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Juneteenth

There are actually two independence days in the United States. African Americans celebrate Juneteenth as the oldest nationally celebrated commemoration of the ending of slavery in the United States. On June 19, 1865, Union soldiers, led by Major General Gordon Granger, landed at Galveston, Texas with news that the war had ended and the enslaved were now free. This was two and a half years after President Lincoln’s Emancipation Proclamation – which had become official January 1, 1863.

The Emancipation Proclamation had little impact on Texans, however, due to the minimal number of Union troops on hand to enforce the new Executive Order. But with the surrender of General Lee in April 1865 and the arrival of General Granger’s regiment, Union forces were finally strong enough to influence and overcome the resistance.

When Texas fell and Granger dispatched his now famous order No. 3, it wasn’t instant freedom for most of the Lone Star State’s 250,000 slaves. On plantations, slave owners could decide when and how to announce the news – or wait for a government agent to arrive – and it was not uncommon for them to delay until after the harvest.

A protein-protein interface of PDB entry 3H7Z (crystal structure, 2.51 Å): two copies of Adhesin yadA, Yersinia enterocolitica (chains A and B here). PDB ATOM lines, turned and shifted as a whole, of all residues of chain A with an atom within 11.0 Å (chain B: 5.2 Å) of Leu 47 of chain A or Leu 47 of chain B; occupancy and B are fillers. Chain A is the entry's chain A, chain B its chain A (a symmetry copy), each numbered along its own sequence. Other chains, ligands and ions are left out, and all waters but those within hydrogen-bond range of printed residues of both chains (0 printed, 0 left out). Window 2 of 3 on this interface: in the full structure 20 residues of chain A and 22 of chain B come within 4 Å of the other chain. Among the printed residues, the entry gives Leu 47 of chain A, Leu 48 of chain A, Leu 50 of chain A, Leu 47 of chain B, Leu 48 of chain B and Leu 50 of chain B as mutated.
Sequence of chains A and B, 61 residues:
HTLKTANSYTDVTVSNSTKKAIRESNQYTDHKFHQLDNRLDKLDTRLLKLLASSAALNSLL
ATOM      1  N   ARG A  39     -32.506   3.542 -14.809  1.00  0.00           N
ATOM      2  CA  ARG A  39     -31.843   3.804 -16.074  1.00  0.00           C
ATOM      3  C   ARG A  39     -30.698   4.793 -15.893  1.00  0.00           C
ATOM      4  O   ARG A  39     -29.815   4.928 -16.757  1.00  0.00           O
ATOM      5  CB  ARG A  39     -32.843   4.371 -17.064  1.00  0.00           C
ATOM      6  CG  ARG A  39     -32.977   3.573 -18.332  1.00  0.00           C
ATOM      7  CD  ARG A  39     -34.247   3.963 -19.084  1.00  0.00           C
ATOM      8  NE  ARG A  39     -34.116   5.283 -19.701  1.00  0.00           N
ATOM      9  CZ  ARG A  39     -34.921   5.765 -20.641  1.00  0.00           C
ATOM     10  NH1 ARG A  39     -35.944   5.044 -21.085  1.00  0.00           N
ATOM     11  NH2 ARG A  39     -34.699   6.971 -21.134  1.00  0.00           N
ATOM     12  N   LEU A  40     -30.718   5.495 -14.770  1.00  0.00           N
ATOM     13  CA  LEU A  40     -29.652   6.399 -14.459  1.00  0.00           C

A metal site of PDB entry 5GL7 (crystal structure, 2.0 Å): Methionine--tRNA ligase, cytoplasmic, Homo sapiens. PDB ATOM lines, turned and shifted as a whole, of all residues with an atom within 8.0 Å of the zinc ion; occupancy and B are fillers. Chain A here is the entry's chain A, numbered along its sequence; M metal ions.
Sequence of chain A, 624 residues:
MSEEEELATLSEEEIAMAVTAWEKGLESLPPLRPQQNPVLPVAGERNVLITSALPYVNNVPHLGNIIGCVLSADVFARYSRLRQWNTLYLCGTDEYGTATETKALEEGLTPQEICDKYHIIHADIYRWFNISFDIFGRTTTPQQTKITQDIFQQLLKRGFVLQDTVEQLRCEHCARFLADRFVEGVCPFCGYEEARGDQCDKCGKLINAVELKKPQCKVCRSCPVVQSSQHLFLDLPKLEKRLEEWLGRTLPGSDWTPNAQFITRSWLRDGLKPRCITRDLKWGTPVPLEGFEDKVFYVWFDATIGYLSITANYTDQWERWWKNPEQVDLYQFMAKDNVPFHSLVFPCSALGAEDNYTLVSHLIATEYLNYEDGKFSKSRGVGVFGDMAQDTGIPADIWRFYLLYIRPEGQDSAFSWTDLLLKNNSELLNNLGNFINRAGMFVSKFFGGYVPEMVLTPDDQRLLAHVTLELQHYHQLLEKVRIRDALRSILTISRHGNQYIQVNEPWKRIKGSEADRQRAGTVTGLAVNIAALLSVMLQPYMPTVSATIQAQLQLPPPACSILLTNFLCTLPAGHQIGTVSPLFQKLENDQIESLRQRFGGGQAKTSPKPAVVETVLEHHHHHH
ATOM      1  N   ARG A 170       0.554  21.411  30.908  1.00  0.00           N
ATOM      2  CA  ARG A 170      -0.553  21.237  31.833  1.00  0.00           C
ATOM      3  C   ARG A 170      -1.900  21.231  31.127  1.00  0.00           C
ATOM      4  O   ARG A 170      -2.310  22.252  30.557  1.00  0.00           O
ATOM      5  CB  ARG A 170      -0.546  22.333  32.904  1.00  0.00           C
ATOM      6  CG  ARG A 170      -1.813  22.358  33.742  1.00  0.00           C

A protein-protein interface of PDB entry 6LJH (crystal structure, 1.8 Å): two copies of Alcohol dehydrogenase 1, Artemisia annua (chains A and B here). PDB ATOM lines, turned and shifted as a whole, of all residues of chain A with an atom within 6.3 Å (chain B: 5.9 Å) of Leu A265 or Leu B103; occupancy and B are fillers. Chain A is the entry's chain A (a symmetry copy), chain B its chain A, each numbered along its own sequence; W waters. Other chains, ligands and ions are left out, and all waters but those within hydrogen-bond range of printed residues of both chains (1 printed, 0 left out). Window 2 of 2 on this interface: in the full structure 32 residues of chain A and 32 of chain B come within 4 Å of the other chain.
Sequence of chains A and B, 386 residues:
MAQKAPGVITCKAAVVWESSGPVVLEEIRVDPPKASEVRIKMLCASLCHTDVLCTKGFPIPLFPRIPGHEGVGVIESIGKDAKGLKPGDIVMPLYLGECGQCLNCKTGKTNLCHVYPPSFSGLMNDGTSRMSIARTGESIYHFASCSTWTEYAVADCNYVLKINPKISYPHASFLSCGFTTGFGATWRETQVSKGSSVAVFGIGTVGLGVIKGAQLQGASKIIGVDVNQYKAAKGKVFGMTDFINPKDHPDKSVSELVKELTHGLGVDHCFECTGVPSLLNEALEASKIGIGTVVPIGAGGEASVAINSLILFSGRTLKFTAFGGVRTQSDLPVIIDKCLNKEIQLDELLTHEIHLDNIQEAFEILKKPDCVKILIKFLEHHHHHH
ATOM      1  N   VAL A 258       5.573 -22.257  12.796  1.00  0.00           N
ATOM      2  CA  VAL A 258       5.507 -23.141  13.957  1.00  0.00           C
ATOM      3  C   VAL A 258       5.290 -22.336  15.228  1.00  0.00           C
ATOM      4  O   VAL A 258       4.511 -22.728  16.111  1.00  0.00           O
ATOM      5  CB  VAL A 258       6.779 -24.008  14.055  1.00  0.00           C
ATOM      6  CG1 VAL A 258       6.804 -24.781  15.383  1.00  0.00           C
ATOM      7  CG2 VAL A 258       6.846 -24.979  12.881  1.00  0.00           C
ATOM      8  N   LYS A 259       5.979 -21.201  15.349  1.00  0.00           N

Despite the announcement, Texas slave owners weren’t eager to part with what they felt was their property. When freed people tried to leave, many of them were beaten, lynched, or murdered. “They would catch freed slaves swimming across the Sabine River and shoot them,” a former enslaved person named Susan Merritt recalled.

Juneteenth gets its name from the combination of June and Nineteenth, and is also known as Emancipation Day, Juneteenth Independence Day, and Black Independence Day. Celebrations typically include prayer and religious services, speeches, educational events, family gatherings and picnics, and festivals with music, food, and dancing.

More About Juneteenth

Why All American Should Honor Juneteenth (VOX)

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